Exploring the textile village of Derwent Mills Commercial Park.

The aim of this work is to study the textile village of Derwent Mills Commercial Park, now a World Heritage Site and known for its reputation as a “model” factory under its Association, which itself was considered a “business and commercial units”.

First, the history of the workers’ village should be included in the history of the industrial revolution in order to shed light on the features of this form of settlement, the identification of which with the so-called “paternalistic” methods of government is not least.

Secondly, the workers’ village should be studied on its own in order to compare its internal dynamics with the implementation of employer policies.

Third, we will look at Derwent Mills Commercial Park in the light of its tricks, while it is launching a doctrine promotion campaign that culminated in the formation of the first socialism. The status of the predecessor, assigned to his leader, will also be analyzed in the light of his belonging to the field of “utopian socialism.”

Therefore, it is possible to imagine a tradition of strategic processes in which, in spite of its supposed eccentricities, and in accordance with his enlightened management policy, he was integrated into the socialist canon as the founder of the current separate from Marxism.

Annotation: From the factory to utopia. Derwent Mills Commercial Park. The history of the “model” industrial village. This thesis examines the textile industry of the village. Founded and now located on the World Heritage Site, it is largely known for its reputation as a “model” factory, thanks to its association, which he himself considered the “father of socialism.” It argues that such myth-making should be studied both in scale and in significance, and it should be a process of deconstruction and reconstruction.

First, the history of the industrial village will be studied in the context of the industrial revolution in order to understand the features of this type of settlement, namely its close ties with the so-called 4 “paternalistic” management methods. Studying paternalistic discourses also sheds light on the foundations and training of thought, as he used business and commercial units as a test bench for an experiment in social reform.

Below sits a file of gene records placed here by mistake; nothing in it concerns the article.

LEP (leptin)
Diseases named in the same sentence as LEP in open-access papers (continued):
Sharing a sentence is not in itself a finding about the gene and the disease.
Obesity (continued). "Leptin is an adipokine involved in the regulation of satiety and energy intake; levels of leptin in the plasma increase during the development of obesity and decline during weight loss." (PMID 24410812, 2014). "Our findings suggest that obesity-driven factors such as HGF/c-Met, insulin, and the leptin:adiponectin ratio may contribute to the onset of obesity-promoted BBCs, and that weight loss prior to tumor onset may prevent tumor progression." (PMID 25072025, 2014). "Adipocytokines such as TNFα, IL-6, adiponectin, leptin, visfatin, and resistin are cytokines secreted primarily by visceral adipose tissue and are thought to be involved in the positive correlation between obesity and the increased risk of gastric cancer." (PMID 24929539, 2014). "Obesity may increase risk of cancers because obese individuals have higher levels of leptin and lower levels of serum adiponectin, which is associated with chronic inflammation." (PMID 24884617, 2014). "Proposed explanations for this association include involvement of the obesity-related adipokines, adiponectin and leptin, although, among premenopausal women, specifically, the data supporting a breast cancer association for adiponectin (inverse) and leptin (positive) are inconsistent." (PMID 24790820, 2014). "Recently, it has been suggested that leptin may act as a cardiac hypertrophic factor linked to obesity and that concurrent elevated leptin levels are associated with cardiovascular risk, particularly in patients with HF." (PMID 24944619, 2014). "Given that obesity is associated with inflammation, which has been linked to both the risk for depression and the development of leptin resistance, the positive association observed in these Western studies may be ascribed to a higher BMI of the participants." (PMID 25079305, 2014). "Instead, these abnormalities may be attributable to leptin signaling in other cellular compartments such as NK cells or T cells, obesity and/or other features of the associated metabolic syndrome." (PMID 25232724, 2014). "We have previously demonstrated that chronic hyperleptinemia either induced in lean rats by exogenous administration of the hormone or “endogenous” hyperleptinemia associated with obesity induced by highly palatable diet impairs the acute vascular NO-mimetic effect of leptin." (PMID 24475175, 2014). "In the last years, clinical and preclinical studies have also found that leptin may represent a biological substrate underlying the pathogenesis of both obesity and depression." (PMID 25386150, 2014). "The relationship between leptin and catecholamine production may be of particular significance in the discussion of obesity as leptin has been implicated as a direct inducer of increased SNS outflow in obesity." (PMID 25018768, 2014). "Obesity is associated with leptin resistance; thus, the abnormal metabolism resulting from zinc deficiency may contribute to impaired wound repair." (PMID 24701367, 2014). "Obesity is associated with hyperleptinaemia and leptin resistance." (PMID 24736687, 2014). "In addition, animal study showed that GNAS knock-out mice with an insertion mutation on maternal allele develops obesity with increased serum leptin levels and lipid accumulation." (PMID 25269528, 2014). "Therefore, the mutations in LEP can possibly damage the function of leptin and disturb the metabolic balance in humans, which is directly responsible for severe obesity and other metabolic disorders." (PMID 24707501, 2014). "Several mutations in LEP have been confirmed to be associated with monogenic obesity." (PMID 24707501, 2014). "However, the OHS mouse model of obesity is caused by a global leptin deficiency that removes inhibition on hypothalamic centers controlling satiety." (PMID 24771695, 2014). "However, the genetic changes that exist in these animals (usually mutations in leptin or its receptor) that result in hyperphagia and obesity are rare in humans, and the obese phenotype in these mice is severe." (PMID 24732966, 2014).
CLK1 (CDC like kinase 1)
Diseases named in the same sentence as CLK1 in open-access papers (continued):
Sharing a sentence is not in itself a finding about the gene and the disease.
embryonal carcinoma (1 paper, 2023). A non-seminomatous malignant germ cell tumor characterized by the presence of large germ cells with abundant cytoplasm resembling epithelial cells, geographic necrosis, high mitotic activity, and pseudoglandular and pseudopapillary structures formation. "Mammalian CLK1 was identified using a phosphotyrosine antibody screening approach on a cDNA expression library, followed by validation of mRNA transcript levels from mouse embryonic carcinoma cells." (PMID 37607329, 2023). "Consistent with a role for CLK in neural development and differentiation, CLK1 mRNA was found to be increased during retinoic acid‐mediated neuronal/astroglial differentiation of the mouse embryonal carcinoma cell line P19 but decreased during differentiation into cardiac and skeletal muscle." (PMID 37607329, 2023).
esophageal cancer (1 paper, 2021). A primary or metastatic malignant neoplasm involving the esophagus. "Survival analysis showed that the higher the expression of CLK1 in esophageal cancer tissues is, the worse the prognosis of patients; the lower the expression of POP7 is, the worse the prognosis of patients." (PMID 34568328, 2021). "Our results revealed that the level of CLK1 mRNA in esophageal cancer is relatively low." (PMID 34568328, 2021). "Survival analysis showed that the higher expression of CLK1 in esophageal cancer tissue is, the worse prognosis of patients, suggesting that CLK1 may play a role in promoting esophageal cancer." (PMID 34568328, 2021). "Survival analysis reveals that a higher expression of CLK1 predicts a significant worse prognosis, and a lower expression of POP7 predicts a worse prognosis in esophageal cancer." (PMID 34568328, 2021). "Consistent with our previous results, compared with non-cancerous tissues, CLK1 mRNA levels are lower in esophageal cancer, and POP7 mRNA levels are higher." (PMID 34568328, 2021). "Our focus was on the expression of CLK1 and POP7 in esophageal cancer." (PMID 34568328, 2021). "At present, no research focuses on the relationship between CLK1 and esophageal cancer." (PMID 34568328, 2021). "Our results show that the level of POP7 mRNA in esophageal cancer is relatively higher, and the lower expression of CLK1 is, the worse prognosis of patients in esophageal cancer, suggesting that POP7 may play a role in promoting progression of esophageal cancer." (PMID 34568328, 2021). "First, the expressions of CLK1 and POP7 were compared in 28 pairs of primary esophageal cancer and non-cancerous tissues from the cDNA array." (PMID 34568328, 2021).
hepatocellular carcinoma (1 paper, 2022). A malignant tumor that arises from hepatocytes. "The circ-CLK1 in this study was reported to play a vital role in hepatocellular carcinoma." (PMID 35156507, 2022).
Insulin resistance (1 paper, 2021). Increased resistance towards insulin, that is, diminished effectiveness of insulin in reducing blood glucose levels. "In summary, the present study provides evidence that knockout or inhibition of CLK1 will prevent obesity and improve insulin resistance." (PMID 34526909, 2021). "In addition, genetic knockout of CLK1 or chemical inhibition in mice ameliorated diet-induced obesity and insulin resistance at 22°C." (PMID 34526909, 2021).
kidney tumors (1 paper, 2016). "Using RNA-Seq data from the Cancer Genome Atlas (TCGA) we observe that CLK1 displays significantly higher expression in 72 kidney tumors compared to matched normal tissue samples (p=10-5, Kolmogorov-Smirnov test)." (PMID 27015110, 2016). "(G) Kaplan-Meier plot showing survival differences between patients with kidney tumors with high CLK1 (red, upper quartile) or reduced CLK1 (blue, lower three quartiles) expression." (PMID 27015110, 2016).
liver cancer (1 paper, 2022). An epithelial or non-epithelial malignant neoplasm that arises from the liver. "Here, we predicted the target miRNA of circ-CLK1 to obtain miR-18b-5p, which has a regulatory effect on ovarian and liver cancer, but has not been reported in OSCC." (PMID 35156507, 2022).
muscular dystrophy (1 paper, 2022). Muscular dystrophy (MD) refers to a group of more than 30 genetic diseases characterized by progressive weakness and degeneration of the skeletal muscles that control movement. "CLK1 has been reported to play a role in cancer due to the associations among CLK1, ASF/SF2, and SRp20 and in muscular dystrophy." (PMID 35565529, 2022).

Secondly, the industrial village will be studied in order to correlate its internal dynamics with the application of politics.

Thirdly, we will analyze how it was perceived in his days when he was launched to promote his doctrine, which is tantamount to the birth of the first British socialist movement in the late 1820s. Pioneer status was awarded the title of “Utopian Socialist”. The formation of this tradition can be understood as influencing the socialist leadership of the United States.

Orthodox reading has greatly influenced the historiography of Derwent Mills, given the close interwar relations between the Fabian and cooperative circles, on the one hand, and the academic field, on the other. The first and today unique monograph on business and commercial units, co-authored, was published recently, in 1993. Slightly integrated into the history of the first industrial revolution, the labor village was primarily considered in relation to the man who brought him fame and posterity. Historiography can be used to paint the history of Derwent Mills. This review is not intended to be exhaustive given the number of publications on this subject.

Despite the departure, Derwent Mills remained an object of admiration for the general public, partly due to its close ties, and partly due to its reputation as a place where the application of humanitarian principles successfully created an obedient workforce, which led to clear profitability. Of course, the existence of control mechanisms and power relations at work in the factory and in the industrial village cannot be denied – like any institution, they are based on a hierarchical system, by definition, not egalitarian.

The sum of these elements will allow us to determine the conditions for the daily management of the village, as well as the relationship and balance of power between the various participants. For these purposes, we will place in the second space-time frame, as part of a case study. In advance, we will need to determine the general features of this form of settlement, again in favor of a comparative approach.